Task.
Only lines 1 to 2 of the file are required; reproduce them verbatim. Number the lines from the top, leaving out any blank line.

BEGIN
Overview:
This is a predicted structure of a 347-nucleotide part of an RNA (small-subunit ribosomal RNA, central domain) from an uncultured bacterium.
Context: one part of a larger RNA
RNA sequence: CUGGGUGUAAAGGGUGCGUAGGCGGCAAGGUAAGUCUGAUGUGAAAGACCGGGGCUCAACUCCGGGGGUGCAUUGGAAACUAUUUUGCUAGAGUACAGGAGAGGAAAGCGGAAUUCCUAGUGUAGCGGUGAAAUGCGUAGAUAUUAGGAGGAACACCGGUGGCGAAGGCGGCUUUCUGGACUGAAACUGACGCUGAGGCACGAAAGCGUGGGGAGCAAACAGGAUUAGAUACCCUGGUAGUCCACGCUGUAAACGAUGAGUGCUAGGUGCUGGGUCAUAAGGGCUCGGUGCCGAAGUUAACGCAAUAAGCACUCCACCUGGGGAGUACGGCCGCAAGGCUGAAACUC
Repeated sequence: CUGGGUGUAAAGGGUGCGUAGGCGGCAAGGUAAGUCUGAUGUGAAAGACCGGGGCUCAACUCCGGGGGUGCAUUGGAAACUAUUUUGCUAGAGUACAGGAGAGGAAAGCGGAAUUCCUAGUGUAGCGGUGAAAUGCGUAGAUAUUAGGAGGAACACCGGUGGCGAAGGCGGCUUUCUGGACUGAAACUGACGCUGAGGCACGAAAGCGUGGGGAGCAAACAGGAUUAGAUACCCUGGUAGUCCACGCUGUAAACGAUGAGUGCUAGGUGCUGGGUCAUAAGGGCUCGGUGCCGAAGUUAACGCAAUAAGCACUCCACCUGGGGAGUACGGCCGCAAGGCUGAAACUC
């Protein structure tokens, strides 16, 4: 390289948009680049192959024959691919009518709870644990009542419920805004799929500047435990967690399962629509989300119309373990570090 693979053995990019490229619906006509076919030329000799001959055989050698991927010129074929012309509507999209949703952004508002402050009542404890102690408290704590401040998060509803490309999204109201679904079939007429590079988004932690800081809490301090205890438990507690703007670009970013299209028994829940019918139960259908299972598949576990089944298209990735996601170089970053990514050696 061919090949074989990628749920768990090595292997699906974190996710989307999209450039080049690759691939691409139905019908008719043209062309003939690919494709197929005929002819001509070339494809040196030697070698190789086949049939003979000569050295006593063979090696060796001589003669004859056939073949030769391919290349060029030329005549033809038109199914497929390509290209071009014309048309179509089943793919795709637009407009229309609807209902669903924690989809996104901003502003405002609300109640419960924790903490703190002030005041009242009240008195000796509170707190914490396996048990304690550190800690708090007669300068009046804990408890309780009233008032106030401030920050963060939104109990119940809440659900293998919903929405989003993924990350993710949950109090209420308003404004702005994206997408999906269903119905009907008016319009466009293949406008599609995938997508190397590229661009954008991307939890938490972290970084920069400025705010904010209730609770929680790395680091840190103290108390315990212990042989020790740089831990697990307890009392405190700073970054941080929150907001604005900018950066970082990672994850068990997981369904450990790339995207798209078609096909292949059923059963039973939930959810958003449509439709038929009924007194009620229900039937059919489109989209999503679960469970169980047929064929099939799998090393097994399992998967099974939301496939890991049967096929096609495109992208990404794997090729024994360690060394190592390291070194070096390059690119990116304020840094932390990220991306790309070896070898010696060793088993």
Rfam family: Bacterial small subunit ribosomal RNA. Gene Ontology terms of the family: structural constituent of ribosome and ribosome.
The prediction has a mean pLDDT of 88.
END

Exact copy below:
Overview:
This is a predicted structure of a 347-nucleotide part of an RNA (small-subunit ribosomal RNA, central domain) from an uncultured bacterium.